FCC denies break with Obama

FCC denies break with Obama
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A top Federal Communications Commission official on Wednesday said the independent agency has not made a decision on whether to follow President ObamaBarack Hussein ObamaBiden: Democrats' spending plan is 'a bigger darn deal' than Obamacare Harris stumps for McAuliffe in Virginia Biden to stump with McAuliffe Tuesday MORE's recommendations on net neutrality. 

Gigi Sohn, a special counsel in FCC Chairman Tom Wheeler's office, pushed back against a report in The Washington Post that highlighted differences between Obama and Wheeler.

Sohn argued that comments made by Wheeler at a private meeting Monday and reported by the Post were "completely taken out of context."

But she didn't dispute the idea that the FCC could go in a different direction from the president. 


"But nobody should draw the conclusion that the chairman is either going to follow the president or diverge from the president. All options are on the table," Sohn said on NPR's "Diane Rehm Show."

FCC spokeswoman Kim Hart reiterated the point in a statement sent to The Hill. 

“Reports that Chairman Wheeler has decided on the best approach for implementing legally sustainable open Internet rules are inaccurate," she said. 

Obama on Monday made a public statement in favor of net neutrality and against the creation of "fast lanes" that would allow companies to purchase speedier paths for their content to reach consumers online.

He called on the FCC to use the strongest possible authority to enforce rules that would prevent Internet providers from slowing or blocking service, while also banning deals that would allow providers and websites to negotiate deals for faster service.

Obama’s proposal would reclassify broadband Internet service as a utility, under Title II of the Telecommunications Act. Republicans and service providers have strongly opposed the plan.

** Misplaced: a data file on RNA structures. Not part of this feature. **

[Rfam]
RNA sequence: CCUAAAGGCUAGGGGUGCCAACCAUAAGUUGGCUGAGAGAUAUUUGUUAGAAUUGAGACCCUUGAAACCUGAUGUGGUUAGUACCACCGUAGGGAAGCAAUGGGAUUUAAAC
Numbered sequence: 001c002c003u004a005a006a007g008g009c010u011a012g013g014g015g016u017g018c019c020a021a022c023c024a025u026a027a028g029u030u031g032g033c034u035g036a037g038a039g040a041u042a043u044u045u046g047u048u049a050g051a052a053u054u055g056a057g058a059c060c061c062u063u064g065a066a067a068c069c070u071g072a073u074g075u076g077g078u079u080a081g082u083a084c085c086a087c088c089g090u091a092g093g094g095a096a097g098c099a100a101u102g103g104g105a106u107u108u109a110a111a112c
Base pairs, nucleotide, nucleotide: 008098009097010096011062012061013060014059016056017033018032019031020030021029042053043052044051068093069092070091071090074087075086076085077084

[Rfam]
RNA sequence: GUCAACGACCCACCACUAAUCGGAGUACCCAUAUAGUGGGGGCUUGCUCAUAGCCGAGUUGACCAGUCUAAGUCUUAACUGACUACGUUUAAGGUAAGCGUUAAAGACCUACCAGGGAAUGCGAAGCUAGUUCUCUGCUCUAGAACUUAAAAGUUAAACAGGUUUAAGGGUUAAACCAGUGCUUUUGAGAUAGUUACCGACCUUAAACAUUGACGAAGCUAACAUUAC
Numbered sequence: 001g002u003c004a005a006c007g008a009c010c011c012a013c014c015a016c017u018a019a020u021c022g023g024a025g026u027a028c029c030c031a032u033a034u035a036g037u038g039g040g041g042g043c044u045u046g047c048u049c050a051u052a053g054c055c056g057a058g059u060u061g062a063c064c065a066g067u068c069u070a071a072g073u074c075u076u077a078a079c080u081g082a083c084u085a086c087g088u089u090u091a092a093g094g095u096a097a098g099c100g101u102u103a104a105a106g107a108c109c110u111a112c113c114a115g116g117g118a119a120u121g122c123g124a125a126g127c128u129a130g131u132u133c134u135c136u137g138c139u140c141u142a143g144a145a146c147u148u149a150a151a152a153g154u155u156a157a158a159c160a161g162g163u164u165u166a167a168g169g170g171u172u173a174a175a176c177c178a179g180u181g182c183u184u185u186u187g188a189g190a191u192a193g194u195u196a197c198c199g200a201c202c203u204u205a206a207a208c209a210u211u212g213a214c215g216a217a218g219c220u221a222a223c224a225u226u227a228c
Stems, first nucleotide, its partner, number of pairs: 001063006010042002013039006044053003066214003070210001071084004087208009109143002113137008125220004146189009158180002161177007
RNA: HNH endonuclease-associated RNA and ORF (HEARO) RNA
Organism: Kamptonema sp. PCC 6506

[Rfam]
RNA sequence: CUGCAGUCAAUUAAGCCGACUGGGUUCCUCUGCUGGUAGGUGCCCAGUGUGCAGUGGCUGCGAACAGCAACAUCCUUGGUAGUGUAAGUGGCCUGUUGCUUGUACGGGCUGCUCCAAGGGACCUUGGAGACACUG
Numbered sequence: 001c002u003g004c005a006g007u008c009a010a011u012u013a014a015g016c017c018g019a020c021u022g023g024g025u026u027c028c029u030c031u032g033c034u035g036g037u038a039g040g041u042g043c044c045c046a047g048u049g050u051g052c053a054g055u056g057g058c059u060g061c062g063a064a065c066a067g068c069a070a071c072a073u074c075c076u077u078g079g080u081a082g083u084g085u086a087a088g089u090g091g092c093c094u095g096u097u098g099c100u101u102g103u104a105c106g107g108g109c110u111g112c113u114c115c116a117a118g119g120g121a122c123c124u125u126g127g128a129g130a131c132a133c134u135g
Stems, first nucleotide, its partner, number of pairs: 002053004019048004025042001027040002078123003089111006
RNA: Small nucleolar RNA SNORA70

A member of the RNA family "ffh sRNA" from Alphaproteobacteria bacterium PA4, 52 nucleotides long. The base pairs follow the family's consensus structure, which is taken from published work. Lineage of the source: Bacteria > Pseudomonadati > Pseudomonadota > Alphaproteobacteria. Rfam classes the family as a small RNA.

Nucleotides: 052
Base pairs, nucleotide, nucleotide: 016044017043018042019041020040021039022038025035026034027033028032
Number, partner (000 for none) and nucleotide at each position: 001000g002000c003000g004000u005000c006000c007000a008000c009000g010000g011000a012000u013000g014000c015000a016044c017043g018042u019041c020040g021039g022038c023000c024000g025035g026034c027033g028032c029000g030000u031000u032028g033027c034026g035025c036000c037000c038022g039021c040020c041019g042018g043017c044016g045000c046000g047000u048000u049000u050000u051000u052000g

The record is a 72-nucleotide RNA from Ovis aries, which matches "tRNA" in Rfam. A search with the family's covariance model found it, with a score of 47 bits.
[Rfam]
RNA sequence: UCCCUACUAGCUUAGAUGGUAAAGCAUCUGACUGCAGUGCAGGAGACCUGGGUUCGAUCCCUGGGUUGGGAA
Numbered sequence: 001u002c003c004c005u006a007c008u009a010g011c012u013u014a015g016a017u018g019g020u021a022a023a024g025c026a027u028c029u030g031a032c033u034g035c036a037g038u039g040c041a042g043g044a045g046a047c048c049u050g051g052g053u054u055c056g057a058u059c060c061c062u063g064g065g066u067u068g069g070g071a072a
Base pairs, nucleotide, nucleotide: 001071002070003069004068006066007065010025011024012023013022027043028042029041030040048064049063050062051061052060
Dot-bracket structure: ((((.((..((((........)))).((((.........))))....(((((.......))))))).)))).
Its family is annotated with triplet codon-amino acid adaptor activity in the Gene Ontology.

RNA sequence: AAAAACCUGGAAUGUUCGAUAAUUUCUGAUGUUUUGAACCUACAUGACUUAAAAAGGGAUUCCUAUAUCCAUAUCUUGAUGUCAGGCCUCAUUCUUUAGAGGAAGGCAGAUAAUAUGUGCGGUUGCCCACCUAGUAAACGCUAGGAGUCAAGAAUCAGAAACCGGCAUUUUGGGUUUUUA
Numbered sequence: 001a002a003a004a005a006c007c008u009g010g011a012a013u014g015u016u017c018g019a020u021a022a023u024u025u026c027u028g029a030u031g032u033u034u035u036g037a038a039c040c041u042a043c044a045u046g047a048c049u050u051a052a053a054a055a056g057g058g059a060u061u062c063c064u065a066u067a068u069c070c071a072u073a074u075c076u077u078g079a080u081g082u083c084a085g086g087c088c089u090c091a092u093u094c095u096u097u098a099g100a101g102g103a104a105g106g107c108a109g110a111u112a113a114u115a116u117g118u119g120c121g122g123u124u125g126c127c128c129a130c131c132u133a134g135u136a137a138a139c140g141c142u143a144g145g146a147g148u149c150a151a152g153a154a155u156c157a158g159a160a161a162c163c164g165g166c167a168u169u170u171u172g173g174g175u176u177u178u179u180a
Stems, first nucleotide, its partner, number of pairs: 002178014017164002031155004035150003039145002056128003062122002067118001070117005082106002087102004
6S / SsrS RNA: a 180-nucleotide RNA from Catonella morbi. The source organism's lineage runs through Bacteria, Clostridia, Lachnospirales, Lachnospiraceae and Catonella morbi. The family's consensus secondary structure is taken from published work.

Wheeler proposed rules earlier this year that would use an alternate authority to enforce the rules. The chairman has recently been exploring "hybrid" proposals, which would only partially rely on the authority Obama proposed. 

The Post reported that Wheeler told a group of businesses that he was moving in a different direction than the president with the more nuanced approach.

“What you want is what everyone wants: An open Internet that doesn’t affect your business. What I’ve got to figure out is how to split the baby," Wheeler said, according to four people cited in the story.  

"Those comments were completely taken out of context,” Sohn said Wednesday. “The chairman and the FCC will look at the president's comments just like it will look at the other 4 million comments, and it will come to a conclusion.” 

Another person who attended the Wheeler meeting also said the report seemed "a little inaccurate."

"It wasn't clear to me that Tom Wheeler was indicating in one way or another if he would support the president," attorney Marvin Ammori said on the same show. "He was mainly talking about time and asking some hard questions. And we were trying to give him some answers."

Wheeler has confirmed the commission is exploring a hybrid approach, but he also has said all options would be on the table. 

A vote to finalize rules will not be taken up until next year, his office previously confirmed, in order to dedicate more time to various legal authorities. 

"I would say in the next couple months," Sohn said about the timing.

This post was updated at 2:34 p.m.